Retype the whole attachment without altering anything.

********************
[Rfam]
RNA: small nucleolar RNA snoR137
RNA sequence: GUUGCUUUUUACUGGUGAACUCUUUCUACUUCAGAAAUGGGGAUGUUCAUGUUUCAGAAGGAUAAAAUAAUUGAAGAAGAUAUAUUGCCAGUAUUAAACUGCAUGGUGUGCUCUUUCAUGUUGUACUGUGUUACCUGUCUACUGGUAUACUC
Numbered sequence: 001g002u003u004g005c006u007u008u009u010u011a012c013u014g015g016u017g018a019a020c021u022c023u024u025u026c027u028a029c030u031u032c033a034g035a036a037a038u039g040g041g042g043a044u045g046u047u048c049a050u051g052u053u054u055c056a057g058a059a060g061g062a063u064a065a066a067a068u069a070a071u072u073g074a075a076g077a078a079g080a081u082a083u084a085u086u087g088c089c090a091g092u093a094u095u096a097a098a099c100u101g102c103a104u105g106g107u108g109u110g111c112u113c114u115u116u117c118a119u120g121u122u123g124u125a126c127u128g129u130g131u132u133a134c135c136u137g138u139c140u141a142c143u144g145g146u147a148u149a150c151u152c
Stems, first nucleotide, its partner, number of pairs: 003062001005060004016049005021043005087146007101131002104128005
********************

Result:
[Rfam]
RNA: small nucleolar RNA snoR137
RNA sequence: GUUGCUUUUUACUGGUGAACUCUUUCUACUUCAGAAAUGGGGAUGUUCAUGUUUCAGAAGGAUAAAAUAAUUGAAGAAGAUAUAUUGCCAGUAUUAAACUGCAUGGUGUGCUCUUUCAUGUUGUACUGUGUUACCUGUCUACUGGUAUACUC
Numbered sequence: 001g002u003u004g005c006u007u008u009u010u011a012c013u014g015g016u017g018a019a020c021u022c023u024u025u026c027u028a029c030u031u032c033a034g035a036a037a038u039g040g041g042g043a044u045g046u047u048c049a050u051g052u053u054u055c056a057g058a059a060g061g062a063u064a065a066a067a068u069a070a071u072u073g074a075a076g077a078a079g080a081u082a083u084a085u086u087g088c089c090a091g092u093a094u095u096a097a098a099c100u101g102c103a104u105g106g107u108g109u110g111c112u113c114u115u116u117c118a119u120g121u122u123g124u125a126c127u128g129u130g131u132u133a134c135c136u137g138u139c140u141a142c143u144g145g146u147a148u149a150c151u152c
Stems, first nucleotide, its partner, number of pairs: 003062001005060004016049005021043005087146007101131002104128005